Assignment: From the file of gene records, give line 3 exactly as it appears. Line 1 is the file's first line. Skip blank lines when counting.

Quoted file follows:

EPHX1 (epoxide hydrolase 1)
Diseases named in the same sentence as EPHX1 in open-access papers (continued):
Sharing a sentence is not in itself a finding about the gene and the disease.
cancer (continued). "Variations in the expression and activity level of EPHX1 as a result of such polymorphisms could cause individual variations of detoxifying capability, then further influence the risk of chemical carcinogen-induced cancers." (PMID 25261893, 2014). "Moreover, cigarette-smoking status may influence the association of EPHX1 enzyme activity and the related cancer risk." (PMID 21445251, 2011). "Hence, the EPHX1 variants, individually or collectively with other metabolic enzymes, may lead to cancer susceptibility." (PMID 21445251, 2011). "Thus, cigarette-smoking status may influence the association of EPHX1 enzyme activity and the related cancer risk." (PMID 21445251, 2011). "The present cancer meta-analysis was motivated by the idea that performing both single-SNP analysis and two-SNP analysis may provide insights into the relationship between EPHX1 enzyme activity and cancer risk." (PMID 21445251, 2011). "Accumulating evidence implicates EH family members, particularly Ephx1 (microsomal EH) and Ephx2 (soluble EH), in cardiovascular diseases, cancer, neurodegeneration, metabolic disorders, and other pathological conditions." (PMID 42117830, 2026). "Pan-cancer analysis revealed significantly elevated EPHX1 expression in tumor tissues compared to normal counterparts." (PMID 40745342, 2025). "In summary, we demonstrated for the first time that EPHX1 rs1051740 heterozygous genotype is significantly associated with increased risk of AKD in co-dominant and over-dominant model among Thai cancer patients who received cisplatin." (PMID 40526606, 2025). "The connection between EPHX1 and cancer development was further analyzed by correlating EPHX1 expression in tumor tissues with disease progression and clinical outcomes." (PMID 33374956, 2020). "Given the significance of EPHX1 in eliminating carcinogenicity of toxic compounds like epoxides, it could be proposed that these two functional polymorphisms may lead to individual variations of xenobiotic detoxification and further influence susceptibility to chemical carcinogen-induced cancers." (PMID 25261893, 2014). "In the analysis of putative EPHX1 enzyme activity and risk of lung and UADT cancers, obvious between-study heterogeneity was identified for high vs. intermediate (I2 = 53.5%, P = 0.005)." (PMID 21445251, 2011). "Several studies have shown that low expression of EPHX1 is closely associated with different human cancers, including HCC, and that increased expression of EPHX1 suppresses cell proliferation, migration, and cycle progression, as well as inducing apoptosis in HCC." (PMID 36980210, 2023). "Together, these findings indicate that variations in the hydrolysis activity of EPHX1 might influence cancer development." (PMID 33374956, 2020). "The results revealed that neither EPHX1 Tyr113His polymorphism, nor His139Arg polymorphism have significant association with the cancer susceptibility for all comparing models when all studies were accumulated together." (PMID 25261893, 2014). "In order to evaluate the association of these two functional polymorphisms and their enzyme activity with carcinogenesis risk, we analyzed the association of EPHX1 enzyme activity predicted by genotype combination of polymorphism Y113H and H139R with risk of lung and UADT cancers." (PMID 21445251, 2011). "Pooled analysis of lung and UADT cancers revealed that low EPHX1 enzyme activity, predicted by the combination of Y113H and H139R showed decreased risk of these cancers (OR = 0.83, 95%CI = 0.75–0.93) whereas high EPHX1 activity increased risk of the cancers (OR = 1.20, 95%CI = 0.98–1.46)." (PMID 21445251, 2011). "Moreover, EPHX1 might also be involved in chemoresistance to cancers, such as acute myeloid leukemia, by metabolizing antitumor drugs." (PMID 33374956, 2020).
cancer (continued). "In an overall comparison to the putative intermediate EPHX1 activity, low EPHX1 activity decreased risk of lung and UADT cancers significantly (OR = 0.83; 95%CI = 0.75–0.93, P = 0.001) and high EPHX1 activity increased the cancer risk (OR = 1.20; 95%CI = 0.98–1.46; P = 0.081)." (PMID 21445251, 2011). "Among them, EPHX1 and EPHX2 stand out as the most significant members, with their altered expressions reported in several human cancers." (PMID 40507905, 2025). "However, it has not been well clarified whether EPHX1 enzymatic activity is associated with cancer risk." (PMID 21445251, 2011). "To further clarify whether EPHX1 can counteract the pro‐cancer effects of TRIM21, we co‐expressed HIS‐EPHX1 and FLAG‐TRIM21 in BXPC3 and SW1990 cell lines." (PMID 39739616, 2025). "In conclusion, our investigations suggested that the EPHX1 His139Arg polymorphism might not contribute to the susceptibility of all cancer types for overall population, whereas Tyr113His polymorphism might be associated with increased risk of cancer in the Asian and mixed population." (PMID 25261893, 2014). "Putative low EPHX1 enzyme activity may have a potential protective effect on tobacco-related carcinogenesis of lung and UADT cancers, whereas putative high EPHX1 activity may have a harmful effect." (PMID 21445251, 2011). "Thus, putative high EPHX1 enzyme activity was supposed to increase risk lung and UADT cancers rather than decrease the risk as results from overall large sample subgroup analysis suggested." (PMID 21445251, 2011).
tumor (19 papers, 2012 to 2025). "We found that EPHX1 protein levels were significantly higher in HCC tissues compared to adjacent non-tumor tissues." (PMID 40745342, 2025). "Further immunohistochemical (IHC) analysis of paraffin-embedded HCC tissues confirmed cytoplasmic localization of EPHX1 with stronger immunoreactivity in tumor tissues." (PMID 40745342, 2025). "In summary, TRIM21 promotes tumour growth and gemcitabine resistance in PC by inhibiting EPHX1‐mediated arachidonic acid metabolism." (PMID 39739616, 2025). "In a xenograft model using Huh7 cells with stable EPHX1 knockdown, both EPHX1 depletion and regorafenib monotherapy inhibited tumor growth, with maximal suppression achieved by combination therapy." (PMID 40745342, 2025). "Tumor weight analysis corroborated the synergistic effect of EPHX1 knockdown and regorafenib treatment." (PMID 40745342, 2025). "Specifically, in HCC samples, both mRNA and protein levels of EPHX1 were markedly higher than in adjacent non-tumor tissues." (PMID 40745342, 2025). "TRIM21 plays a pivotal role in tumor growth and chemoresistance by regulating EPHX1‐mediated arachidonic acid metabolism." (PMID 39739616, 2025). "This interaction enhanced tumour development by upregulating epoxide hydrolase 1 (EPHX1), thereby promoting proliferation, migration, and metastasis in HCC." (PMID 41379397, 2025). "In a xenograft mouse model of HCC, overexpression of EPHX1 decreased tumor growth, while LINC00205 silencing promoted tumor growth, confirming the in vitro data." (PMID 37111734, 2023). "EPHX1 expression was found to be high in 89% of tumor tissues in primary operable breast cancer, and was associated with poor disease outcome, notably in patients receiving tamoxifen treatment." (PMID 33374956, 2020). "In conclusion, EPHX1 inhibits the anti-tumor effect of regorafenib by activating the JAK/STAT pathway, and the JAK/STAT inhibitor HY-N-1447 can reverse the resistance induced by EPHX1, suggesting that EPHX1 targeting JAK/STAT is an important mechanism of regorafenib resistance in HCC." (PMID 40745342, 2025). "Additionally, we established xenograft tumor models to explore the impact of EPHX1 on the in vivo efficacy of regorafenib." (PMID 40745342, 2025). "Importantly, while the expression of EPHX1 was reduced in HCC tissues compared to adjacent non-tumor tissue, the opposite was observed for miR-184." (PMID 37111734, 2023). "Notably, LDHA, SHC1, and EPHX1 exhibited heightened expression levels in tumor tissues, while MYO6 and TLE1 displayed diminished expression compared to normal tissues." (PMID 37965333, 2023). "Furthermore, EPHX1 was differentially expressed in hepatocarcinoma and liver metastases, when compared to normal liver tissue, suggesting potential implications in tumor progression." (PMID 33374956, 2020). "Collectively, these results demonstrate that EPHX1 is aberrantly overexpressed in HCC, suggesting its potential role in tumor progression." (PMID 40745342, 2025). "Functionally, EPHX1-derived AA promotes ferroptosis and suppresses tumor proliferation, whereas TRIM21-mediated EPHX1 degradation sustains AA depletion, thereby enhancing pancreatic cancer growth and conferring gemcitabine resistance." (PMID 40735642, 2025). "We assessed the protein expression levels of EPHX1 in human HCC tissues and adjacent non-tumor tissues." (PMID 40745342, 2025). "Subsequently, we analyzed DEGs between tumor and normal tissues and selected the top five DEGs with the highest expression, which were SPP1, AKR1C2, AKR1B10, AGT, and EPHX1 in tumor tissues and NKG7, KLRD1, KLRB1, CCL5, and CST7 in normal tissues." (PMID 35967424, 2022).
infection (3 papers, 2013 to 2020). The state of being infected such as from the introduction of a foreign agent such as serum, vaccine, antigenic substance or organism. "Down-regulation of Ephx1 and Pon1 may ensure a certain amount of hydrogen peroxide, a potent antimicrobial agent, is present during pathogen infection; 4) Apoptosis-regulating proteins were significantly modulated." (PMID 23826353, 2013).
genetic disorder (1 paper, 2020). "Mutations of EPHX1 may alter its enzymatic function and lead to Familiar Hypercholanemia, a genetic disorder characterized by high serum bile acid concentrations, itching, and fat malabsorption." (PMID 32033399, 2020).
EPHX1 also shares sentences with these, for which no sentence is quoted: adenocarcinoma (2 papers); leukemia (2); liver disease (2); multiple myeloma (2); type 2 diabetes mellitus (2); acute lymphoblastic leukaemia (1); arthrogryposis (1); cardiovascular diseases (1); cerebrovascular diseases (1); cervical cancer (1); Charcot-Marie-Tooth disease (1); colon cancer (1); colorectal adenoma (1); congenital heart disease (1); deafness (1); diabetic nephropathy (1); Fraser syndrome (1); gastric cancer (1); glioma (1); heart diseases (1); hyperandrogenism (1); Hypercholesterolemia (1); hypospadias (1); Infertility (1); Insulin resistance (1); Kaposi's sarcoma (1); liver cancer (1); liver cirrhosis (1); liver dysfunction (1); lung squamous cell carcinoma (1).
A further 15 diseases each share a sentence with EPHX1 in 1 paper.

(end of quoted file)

Sharing a sentence is not in itself a finding about the gene and the disease.